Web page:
choosingWhen you choose to buy a new television you do some research, right?

Will it fit in your space? Is it high definition? Do you want/need 3D? Are you willing to pay more for TV-based wireless internet, or would you rather save some money?

What if someone gave you the television that they thought you should have because in their experience it is the best one?

Considering this: some clinicians believe patients should have the same luxury to participate in selecting treatments for their ailments as they have in choosing appliances.

Suppose one of your patients has been diagnosed with Type II Diabetes Mellitus. Perhaps their medication compliance is less than satisfactory or they are newly diagnosed and have yet to be assigned medication. Consider that they may be more likely to comply if they have participated in the medication regimen selection(1).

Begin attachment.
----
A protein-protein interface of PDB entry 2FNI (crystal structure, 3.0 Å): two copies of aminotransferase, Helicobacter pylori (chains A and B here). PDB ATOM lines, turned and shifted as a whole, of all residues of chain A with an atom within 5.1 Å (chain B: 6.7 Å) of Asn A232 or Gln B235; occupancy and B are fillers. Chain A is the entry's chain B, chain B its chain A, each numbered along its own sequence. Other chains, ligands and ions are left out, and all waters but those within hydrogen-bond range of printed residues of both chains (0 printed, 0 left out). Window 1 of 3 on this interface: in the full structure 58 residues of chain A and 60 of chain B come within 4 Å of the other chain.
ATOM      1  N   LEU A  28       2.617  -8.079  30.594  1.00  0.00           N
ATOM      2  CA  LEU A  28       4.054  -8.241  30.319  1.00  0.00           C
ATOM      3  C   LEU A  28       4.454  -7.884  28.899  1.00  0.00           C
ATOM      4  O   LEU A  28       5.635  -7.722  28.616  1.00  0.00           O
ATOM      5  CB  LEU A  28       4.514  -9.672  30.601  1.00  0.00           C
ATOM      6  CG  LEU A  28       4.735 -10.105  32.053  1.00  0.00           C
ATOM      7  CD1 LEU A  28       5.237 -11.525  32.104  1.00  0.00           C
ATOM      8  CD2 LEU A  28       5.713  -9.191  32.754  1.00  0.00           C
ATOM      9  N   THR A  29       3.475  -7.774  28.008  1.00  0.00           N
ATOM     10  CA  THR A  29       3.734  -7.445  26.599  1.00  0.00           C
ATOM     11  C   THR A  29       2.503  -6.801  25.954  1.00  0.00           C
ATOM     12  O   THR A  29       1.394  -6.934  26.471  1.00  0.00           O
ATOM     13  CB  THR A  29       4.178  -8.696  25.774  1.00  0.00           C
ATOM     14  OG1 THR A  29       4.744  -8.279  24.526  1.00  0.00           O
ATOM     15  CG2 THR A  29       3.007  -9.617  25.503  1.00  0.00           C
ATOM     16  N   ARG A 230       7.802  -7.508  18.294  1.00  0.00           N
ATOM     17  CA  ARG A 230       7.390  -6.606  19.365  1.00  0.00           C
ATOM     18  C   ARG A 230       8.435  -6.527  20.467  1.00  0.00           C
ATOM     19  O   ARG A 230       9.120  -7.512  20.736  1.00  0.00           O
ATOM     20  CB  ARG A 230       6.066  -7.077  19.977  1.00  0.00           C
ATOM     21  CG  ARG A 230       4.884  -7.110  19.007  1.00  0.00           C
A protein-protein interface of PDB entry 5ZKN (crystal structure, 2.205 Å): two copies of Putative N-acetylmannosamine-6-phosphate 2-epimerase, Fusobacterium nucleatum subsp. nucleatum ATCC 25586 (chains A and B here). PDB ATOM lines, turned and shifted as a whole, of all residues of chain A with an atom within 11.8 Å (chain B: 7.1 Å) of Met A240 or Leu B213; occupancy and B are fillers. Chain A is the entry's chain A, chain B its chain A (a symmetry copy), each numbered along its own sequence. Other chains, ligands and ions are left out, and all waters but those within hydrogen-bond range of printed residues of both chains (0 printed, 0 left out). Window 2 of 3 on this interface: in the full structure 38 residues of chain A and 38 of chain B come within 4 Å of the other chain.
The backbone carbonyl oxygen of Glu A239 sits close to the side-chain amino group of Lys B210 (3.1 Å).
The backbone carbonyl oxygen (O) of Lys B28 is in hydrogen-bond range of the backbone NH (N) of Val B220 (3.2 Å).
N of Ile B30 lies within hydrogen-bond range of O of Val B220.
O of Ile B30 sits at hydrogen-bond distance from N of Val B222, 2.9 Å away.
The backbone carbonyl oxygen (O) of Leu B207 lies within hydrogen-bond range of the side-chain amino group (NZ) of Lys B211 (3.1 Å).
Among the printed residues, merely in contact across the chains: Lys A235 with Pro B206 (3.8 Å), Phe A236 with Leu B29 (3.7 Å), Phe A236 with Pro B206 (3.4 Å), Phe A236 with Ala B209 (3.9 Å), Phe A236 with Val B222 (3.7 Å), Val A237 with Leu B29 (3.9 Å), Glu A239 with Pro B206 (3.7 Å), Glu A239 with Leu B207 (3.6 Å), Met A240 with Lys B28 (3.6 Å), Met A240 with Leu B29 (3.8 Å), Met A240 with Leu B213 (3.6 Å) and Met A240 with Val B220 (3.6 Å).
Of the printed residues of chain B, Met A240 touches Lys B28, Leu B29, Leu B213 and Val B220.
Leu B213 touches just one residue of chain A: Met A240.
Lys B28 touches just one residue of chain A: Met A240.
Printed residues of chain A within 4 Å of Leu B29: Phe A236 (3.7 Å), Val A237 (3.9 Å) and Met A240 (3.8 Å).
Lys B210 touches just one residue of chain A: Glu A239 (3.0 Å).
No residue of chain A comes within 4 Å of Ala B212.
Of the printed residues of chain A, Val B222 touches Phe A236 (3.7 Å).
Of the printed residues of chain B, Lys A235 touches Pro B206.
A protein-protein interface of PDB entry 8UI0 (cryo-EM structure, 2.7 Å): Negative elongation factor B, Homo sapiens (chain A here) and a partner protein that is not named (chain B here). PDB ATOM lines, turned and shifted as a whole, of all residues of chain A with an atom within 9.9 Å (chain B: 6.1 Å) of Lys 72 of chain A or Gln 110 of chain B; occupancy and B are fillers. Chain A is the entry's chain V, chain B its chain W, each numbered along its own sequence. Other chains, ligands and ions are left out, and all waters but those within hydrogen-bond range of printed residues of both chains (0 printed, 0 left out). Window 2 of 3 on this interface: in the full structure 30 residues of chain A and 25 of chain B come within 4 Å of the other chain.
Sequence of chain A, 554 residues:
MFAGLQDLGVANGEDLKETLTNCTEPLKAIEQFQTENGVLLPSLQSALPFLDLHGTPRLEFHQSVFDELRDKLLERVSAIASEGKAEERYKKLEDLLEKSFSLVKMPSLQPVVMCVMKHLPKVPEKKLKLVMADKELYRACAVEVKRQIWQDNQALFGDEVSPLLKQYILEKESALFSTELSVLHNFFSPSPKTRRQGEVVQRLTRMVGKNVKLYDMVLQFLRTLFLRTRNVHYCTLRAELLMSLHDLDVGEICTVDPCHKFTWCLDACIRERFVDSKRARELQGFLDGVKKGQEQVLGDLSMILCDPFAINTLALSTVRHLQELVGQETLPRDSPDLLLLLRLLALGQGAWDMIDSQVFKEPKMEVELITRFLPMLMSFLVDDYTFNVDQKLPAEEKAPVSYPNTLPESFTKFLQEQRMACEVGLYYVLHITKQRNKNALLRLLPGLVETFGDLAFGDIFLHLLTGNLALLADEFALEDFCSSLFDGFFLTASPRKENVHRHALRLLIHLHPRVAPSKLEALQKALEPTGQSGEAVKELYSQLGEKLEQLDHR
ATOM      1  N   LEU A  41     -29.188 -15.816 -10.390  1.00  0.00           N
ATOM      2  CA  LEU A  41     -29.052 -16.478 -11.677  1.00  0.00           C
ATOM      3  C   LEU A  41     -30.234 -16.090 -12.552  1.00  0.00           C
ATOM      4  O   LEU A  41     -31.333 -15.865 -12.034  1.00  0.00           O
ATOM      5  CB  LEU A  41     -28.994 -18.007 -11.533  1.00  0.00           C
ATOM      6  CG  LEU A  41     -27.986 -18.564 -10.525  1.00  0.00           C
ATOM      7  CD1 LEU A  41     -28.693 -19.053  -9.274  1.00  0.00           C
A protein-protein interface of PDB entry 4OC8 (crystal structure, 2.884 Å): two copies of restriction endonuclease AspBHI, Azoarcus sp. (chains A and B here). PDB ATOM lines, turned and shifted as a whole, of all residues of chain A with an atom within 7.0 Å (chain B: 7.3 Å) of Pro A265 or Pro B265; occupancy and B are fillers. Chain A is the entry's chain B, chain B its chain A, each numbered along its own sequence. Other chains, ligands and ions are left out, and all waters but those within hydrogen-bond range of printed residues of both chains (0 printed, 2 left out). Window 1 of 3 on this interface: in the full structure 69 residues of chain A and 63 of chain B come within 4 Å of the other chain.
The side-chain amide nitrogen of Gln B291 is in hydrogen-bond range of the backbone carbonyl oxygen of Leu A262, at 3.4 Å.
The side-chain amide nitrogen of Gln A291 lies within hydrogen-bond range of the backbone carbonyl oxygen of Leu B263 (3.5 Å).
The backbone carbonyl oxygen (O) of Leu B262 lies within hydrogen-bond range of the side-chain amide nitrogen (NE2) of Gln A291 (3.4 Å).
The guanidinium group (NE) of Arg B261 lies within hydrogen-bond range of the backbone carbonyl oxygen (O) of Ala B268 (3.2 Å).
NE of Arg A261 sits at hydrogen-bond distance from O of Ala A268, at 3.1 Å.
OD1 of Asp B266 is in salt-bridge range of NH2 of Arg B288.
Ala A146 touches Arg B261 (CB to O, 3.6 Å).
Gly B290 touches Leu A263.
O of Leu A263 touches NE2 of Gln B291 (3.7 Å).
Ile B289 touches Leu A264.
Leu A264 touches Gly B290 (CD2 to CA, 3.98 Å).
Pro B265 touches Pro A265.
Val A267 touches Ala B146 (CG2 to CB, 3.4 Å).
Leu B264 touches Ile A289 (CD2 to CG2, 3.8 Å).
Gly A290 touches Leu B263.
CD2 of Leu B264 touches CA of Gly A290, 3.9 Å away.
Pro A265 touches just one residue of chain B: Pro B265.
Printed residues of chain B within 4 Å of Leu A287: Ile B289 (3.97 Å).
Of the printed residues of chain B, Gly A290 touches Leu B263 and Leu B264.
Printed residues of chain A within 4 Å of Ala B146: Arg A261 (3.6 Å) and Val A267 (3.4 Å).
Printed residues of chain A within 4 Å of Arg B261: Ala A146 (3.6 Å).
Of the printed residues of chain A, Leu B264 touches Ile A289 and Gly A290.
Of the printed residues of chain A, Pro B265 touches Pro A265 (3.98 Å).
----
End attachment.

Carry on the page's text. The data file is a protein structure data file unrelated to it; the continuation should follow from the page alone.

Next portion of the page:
This is an example of shared-decision making. Google it as there are some shared decision making tools out there.

If you like the way that sounds (the patient being more likely to comply and therefore more likely to have better control of their diabetes), consider it for your own practice.

For example, if you like the “compare” feature on an electronics website for selecting a TV, Medication Choice Cards (2) from the Mayo Clinic list several potential diabetes medications with a matrix of considerations for patients (times per day, typical outcome, weight gain considerations, etc).  A practitioner, rather than just prescribing “the usual,” can engage the patient in deciding on a medication.  It may not be your first choice as a provider, but patients bring different points of view and should be encouraged to choose the TV… er… medicine that’s right for them.  Check it out.

Written by guest blogger Meredith Masel, PhD, MSW. Oliver Center for Patient Safety & Quality Healthcare


  1. Weingarten SR, Henning JM, Badamgarav E, et al. Interventions used in disease management programmes for patients with chronic illness-which ones work? Meta-analysis of published reports. BMJ. 2002;325:925.

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